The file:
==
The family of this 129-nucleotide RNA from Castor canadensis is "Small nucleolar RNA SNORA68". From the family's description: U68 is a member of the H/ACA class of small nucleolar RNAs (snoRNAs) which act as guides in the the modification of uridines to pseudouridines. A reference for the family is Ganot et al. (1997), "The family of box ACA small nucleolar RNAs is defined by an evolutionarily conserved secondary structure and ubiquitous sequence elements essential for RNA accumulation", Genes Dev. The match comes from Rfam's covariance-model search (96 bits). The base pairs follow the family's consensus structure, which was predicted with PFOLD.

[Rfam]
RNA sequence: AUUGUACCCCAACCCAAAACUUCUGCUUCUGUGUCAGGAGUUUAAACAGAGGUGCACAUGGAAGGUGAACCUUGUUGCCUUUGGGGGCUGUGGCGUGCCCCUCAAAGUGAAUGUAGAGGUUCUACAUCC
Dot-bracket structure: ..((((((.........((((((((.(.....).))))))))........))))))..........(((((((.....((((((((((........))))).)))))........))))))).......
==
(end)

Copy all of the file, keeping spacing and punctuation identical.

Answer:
The family of this 129-nucleotide RNA from Castor canadensis is "Small nucleolar RNA SNORA68". From the family's description: U68 is a member of the H/ACA class of small nucleolar RNAs (snoRNAs) which act as guides in the the modification of uridines to pseudouridines. A reference for the family is Ganot et al. (1997), "The family of box ACA small nucleolar RNAs is defined by an evolutionarily conserved secondary structure and ubiquitous sequence elements essential for RNA accumulation", Genes Dev. The match comes from Rfam's covariance-model search (96 bits). The base pairs follow the family's consensus structure, which was predicted with PFOLD.

[Rfam]
RNA sequence: AUUGUACCCCAACCCAAAACUUCUGCUUCUGUGUCAGGAGUUUAAACAGAGGUGCACAUGGAAGGUGAACCUUGUUGCCUUUGGGGGCUGUGGCGUGCCCCUCAAAGUGAAUGUAGAGGUUCUACAUCC
Dot-bracket structure: ..((((((.........((((((((.(.....).))))))))........))))))..........(((((((.....((((((((((........))))).)))))........))))))).......